The 9/11 bombings were tragic and terrible. Some have since asked, 'Was God involved? Is He to blame?' These tough questions have challenging answers.
John Ritenbaugh, defining providence as the protective care of God, suggests that the providence of God also touches on the pains and sufferings of persecution. To the elect whom God foreknew, all things- pleasant or unpleasant- happen for ultimate good (R. . .
John Ritenbaugh emphasizes that nothing takes place in a vacuum for those who are called; moreover "time and chance" no longer apply in the normal sense. Even when we exercise free moral agency, God engineers circumstances and outcomes so that we. . .
God proclaims a cause-effect relationship between sin and madness, blindness, and confusion of heart. Sin causes blindness, and blindness begets more sin.
Is Matthew 27:25 a Jewish admission of deicide? Charles Whitaker shows that, properly understood, the statement is absolutely not a curse. Moreover, God has nowhere bound Himself to chastise Jewry as a whole for the actions of a relatively few people in Pi. . .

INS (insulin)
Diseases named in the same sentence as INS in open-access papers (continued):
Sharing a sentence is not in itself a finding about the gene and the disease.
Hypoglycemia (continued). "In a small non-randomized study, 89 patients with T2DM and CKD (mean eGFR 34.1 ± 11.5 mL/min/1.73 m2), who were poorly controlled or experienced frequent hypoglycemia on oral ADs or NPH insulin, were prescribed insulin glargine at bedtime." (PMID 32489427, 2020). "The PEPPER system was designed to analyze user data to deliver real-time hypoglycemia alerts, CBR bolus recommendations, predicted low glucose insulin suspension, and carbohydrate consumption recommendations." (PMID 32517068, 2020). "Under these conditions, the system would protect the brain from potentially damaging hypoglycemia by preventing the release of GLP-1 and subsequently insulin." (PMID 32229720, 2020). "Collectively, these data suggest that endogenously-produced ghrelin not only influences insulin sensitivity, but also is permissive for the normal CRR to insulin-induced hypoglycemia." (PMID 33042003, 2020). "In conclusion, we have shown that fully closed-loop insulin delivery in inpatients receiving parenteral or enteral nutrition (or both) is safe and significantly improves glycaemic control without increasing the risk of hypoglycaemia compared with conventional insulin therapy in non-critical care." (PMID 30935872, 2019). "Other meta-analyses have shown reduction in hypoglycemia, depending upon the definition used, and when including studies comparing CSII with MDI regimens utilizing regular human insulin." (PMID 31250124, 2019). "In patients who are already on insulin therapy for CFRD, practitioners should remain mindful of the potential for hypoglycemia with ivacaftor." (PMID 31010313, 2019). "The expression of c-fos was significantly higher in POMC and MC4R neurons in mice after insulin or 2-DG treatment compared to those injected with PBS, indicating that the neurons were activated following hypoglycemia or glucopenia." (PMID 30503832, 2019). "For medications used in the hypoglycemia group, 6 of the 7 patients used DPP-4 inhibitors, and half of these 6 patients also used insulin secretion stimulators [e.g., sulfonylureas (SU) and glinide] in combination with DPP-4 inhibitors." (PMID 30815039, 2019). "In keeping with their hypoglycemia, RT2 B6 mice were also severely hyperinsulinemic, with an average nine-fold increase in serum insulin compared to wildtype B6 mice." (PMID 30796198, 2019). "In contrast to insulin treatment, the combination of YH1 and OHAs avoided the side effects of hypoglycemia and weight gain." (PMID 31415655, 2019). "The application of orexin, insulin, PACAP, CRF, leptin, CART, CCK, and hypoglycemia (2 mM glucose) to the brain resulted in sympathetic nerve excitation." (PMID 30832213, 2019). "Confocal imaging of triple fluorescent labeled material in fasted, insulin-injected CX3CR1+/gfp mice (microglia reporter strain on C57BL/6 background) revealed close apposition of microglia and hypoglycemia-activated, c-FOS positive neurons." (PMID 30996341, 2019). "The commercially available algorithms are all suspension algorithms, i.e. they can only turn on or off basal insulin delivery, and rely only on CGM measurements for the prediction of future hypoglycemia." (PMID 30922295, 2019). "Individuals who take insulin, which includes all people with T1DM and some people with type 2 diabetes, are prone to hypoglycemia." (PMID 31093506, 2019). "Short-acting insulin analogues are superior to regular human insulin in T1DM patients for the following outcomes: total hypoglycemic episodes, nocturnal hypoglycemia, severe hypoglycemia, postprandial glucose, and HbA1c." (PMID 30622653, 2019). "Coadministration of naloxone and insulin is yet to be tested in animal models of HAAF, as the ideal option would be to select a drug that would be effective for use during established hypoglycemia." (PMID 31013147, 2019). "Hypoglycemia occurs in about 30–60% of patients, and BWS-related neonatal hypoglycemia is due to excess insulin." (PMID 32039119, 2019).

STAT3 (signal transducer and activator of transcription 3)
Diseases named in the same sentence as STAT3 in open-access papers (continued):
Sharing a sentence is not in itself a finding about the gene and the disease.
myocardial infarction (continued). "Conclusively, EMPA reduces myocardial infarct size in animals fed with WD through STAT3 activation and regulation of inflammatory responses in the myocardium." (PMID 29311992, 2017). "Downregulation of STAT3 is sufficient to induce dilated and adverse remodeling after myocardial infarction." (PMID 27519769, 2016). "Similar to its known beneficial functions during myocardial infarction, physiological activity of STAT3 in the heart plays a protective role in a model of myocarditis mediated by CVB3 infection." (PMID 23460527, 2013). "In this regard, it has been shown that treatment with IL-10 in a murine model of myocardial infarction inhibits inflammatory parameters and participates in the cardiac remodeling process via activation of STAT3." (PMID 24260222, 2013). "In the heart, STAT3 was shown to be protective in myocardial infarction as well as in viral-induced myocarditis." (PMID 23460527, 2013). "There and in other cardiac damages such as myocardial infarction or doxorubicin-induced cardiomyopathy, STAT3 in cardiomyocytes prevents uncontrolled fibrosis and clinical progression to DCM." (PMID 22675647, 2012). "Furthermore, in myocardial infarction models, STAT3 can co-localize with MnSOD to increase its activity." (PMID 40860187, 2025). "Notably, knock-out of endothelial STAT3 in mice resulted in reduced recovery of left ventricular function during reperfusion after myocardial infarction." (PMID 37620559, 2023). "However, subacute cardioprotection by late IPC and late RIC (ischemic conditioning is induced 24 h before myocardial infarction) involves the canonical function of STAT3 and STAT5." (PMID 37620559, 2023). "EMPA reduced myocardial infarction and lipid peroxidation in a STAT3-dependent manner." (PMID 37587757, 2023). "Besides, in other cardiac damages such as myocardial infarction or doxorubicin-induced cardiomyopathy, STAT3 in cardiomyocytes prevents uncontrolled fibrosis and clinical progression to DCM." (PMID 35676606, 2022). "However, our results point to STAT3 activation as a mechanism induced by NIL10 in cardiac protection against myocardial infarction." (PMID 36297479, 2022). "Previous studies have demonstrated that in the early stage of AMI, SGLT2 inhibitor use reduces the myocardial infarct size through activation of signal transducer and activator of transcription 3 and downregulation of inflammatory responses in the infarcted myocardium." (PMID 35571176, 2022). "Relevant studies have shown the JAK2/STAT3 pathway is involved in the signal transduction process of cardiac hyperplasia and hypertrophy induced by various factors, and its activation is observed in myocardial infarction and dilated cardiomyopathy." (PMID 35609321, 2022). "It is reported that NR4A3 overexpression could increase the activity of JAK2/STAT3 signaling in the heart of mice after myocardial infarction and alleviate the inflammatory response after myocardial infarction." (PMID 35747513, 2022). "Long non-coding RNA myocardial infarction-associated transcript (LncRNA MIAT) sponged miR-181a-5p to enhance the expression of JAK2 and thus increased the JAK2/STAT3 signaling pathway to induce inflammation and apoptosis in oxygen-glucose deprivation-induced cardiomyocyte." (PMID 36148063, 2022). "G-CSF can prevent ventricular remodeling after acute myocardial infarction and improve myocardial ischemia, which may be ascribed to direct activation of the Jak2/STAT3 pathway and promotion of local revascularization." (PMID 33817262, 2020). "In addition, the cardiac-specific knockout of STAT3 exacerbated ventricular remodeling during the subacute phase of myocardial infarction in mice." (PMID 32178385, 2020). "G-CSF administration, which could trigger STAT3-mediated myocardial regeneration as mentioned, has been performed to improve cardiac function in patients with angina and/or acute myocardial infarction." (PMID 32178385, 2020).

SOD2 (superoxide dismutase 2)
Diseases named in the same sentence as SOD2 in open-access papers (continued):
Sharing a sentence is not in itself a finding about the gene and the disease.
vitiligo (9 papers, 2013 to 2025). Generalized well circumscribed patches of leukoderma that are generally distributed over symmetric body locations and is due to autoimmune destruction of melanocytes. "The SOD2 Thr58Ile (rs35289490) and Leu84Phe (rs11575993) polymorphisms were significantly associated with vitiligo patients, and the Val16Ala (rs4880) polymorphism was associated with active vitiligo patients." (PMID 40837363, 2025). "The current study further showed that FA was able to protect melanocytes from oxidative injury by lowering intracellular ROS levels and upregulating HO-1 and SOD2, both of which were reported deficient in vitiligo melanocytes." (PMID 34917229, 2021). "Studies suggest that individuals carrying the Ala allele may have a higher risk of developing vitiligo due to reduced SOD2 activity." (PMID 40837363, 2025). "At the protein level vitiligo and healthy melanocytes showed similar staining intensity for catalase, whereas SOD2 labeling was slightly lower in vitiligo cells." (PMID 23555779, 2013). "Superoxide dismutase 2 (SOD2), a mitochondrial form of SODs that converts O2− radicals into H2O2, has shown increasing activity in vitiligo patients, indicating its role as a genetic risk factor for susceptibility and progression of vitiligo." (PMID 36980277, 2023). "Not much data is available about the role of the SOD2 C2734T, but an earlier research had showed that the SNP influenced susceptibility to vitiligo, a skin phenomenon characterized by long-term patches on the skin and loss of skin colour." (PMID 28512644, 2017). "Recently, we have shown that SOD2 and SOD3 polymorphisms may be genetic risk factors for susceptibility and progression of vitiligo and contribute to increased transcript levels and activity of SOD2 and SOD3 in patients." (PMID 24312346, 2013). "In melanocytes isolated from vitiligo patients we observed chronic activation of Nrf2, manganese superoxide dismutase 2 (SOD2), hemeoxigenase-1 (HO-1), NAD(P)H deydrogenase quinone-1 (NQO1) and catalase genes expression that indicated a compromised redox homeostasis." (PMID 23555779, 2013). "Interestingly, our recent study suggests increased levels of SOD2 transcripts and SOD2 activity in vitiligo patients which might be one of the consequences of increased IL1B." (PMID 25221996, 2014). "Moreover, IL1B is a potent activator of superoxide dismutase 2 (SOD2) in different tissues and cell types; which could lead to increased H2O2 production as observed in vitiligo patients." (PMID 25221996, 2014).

Richard Ritenbaugh reminds us that counting Pentecost should not be a thoughtless, mechanical act, but should involve deep reflection as to how God has steered our lives and as to how we are managing the spiritual resources He has graciously given each of . . .
God has invited us into a love relationship—one in which He has already shown Himself to be absolutely faithful. If we truly love Him, severing our affections with this world, we will meet the demands of becoming holy. God's Holy Spirit enables us to. . .
Richard Ritenbaugh, reflecting on the pop song "My Way" composed by Paul Anka, written for and made famous by Frank Sinatra, observes that to the carnal mind, this song represents a triumph of the human will and a declaration of pride, a determin. . .
Dishonoring one's parents is a serious abomination, considered a capital offense by God. Fathers must be worthy of honor, teaching their children to honor God.
In this keynote address of the 1995 Feast of Tabernacles, John Ritenbaugh asserts that because cultural restraints which once held human nature in check have been removed, vile human nature has waxed increasingly more corrupt and depraved, approaching cond. . .
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